Helme’s plan half-baked

Military police.

PHOTO: mil.ee

Even though Minister of the Interior Mart Helme says his coalition partners support his internal security reserve plan in theory, funds to realize the idea seemed nowhere in sight yesterday. Neither did answers to questions concerning the powers of the reservists, chain of command and amendments necessary to realize intentions.

The fact Helme decided to go public with his plan during one of the busiest weeks of state budget talks speaks to the minister’s priorities. Postimees’ information suggests money for Helme’s plan was not found during yesterday’s extraordinary cabinet sitting. Should this remain the case, Helme will have to find the €19.7 million needed from his own ministry, having previously promised to hike police and rescue salaries.

Former interior minister, Social Democratic Party MP Katri Raik said that such a reserve was never discussed during the short time she spent at the ministry.

“We never talked about such a separate reserve during the months I was minister,” Raik said.

Raik does not understand why these goals cannot be met using existing resources; for example, by providing the police with additional funding. “The arguments that have so far been presented have failed to convince me,” Raik said, referring to the ministry’s point that the internal security reserve is necessary to be prepared for events such as the Bronze Night riots in 2007.

Raik sees Helme’s plan as yet another attempt by Conservative People’s Party (EKRE) politicians to please their voters.

“To be perfectly honest, it falls into the same category as Martin Helme’s attempt to illegally fire police chief Elmar Vaher. No one believes Helme is so dumb as not to have realized that what he attempted was illegal. He simply made a move that pleased EKRE voters,” the former minister said.

There are those who see the internal security reserve plan as an attempt by EKRE to get something done quickly to compensate for the fact their military border guard election promise fell through.

Deputy Secretary General of the Ministry of Internal Affairs Viola Murd said that the internal security reserve idea in hardly new – it was first put on the agenda in 2014. The plan presented to journalists yesterday has been in the works since the beginning of the year, with the initial request for funding made this spring.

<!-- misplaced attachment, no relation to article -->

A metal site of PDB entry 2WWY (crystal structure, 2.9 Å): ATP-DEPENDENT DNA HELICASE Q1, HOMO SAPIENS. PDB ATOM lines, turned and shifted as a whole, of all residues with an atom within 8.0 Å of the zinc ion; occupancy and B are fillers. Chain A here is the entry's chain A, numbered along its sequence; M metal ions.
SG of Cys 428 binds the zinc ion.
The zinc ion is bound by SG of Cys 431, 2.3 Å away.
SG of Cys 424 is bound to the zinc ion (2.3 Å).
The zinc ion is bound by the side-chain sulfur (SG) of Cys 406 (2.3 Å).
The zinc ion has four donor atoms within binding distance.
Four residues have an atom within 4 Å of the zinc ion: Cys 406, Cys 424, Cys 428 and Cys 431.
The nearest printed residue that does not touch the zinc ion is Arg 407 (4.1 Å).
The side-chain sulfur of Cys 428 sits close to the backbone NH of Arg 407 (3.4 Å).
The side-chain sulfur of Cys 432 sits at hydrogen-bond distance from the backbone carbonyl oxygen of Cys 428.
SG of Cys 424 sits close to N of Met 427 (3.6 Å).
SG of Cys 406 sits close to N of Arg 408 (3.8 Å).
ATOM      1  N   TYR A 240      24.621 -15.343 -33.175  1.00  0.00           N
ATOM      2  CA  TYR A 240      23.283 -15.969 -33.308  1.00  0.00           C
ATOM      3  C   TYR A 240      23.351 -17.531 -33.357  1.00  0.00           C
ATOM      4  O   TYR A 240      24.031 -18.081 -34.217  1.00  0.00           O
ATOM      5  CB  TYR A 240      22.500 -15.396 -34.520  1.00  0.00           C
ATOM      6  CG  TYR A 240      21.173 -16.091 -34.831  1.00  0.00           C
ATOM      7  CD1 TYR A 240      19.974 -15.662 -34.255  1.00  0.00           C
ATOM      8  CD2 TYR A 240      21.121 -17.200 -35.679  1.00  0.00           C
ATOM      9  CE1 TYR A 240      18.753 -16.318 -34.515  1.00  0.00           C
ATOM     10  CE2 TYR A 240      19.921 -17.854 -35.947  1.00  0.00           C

Minister of the Interior Mart Helme explained the need for a reserve force through the 2017-2026 national defense development plan’s goal of boosting general preparedness for crises. “That is why we need to create an internal security reserve,” he said.

“A voter asked me last weekend in Narva how a party could be creating for itself an army to be stationed in the woods. The question shocked me, but it was a real concern for a Russian person,” Katri Raik said.

Helme, when presenting his plan to journalists yesterday, emphasized that he is not creating a private army but is working on a state project instead.

Whom would the reserve answer to? For example, in the case of mass unrest, the internal security reserve force would operate under the Police and Border Guard Board, in other words, the interior ministry.

“Just like an agency responsible for solving certain situations can apply for additional manpower today. And, of course, the internal affairs ministry, following the minister’s proposal. Next, the government would decide whether to deploy the reserve,” Viola Murd explained.

Because membership would require one to have completed military service, Murd said that a solution has been found for how to keep tabs on reservists carrying out orders during wartime and those belonging to the internal security reserve. “That is why we plan to hand administration over to the Defense Resources Board,” she said.

The board knew nothing about the interior ministry’s plans yesterday as these things have not been discussed yet.

There are other loose ends. For example, in terms of the skills of future members of the reserve, their powers when called in to contain mass unrest, but also who would command the force and organize reserve trainings.

Even though authors of the plan hope to find equipment similar to that of the border guard’s rapid response unit in the 2020 state budget and hold at least annual reserve trainings starting in 2021, the plan’s legal side, or amendments it would require, remains undiscussed.